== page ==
Top Menu

Dancing on the way to the top

Share

To some people, dancing is a leisurely activity to do with your friends or at an event. For Kimberly Perry,  junior psychology major, it’s a lifestyle. She began her dancing career in the third grade at 9 years old.

“I started to find dance fun. It was a good stress release,” Perry said.

Throughout her life, Perry has performed in many recitals and competitions as a dancer. Her strongest form of dance is contemporary jazz.

Perry went to Dreyfoos School of Arts, a performing and visual arts high school,  in West Palm Beach, Fl. Perry was a musical theater major during her freshman and sophomore years. Along with dancing, Perry can sing and act, making her a “triple threat.” In her last two years of high school, she switched her major to dance.

“My mom originally did not want me to switch to the dance department in high school, so I secretly auditioned behind her back and was accepted,” Perry said. “At the end of the day, she was very proud of my accomplishments.”

Going to a school of the arts, specifically in dance, developed struggles of body image. There was no required weight to be in the dance program but there was a lot of pressure on the students. Perry always stayed focused and positive during dance and confident in her body image.

“One of my teachers said to me, ‘if you ever get hungry stick a piece of gum in your mouth,” Perry said.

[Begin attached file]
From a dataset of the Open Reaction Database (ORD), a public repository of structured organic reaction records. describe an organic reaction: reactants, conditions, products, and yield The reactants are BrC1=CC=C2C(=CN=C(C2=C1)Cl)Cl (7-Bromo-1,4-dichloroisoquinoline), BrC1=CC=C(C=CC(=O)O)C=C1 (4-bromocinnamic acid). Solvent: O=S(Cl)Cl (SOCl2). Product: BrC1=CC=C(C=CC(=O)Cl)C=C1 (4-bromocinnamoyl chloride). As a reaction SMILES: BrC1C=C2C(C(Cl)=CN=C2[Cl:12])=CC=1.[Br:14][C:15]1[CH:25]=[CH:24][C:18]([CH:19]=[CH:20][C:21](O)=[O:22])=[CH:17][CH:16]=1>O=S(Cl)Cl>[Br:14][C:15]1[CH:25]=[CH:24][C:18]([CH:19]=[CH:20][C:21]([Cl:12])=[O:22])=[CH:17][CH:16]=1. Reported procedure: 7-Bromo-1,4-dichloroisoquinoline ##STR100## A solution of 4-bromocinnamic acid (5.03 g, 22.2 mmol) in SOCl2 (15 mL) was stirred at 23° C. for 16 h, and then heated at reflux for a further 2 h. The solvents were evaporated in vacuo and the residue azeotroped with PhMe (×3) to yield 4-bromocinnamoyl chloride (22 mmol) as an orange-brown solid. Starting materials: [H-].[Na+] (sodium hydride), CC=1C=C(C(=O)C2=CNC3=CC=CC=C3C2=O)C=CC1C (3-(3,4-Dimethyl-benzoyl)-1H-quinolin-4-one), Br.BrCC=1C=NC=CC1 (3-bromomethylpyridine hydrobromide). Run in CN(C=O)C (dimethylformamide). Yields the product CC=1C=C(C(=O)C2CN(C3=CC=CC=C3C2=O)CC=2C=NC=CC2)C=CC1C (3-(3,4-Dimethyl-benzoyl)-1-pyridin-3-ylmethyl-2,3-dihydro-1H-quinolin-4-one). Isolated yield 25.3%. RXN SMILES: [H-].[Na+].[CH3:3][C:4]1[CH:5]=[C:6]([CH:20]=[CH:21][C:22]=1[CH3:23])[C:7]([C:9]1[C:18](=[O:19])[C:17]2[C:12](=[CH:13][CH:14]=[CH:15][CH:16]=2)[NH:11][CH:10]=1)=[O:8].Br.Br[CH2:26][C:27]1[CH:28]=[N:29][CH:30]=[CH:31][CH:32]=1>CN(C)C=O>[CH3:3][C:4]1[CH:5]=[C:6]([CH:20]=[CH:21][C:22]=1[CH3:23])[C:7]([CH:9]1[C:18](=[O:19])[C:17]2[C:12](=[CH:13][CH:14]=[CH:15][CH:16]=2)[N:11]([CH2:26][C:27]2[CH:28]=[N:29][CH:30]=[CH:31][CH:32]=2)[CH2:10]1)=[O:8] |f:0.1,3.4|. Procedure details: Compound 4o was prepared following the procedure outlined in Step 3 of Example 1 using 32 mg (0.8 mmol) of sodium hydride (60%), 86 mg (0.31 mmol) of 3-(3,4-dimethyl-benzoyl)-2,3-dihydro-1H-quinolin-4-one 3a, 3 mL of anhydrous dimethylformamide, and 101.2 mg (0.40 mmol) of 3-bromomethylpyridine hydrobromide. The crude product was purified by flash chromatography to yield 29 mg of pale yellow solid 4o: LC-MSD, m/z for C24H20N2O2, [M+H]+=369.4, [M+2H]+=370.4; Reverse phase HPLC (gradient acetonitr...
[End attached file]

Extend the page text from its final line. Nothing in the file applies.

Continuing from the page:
No matter how intense the pressure became, Perry always did her best and exuded pure talent.  “I just didn’t listen to it, I knew I was as good of a dancer as any other girl.”

At age 17, she was accepted to Joffrey’s summer intensive, which was a two-week-long dance program.

“Pretty much all we did was eat, sleep and dance.”   Perry said. They offered for her to come back for another year but she needed to prepare for college.

Upon arrival to Cabrini, Perry knew she wanted to continue dancing. She joined the Cabrini dance team as an incoming freshman not knowing what to expect.

“It’s more laid-back than what I am used to but I’ve made a lot of good friends that have become family,” Perry said.  “We all push each other every day. We have different strengths and weaknesses.”

“Kim always wants the team to be the best so she is always pushing us to achieve new moves and more challenging routines,” fellow teammate Theresa Agro, junior education major, said.

Former dance coach Michelle Filling also noticed Perry’s passion for dancing. “Kim seems like she is most at home when she is dancing,” Filling said. When she would go to the studio for rehearsal, Perry would already be choreographing a dance, for herself, as well as dancing to music. “I was very privileged to be able to work with her as she is one of the most beautiful and talented lyrical dancers,” Filling said.

Perry choreographed a dance as a freshman and is now teaching it to the team. The team is also taping a dance and sending a video to West Chester University to see if it will be  accepted for their winter showcase.

“George Balanchine, a famous choreographer, once said that he didn’t want dancers who want to dance, he wants dancers who have to dance; and, that truly describes Kim,”  Filling said.  Dance is her calling and I suspect she will have a successful dance career long beyond her years at Cabrini.”

, , ,

Comments are closed.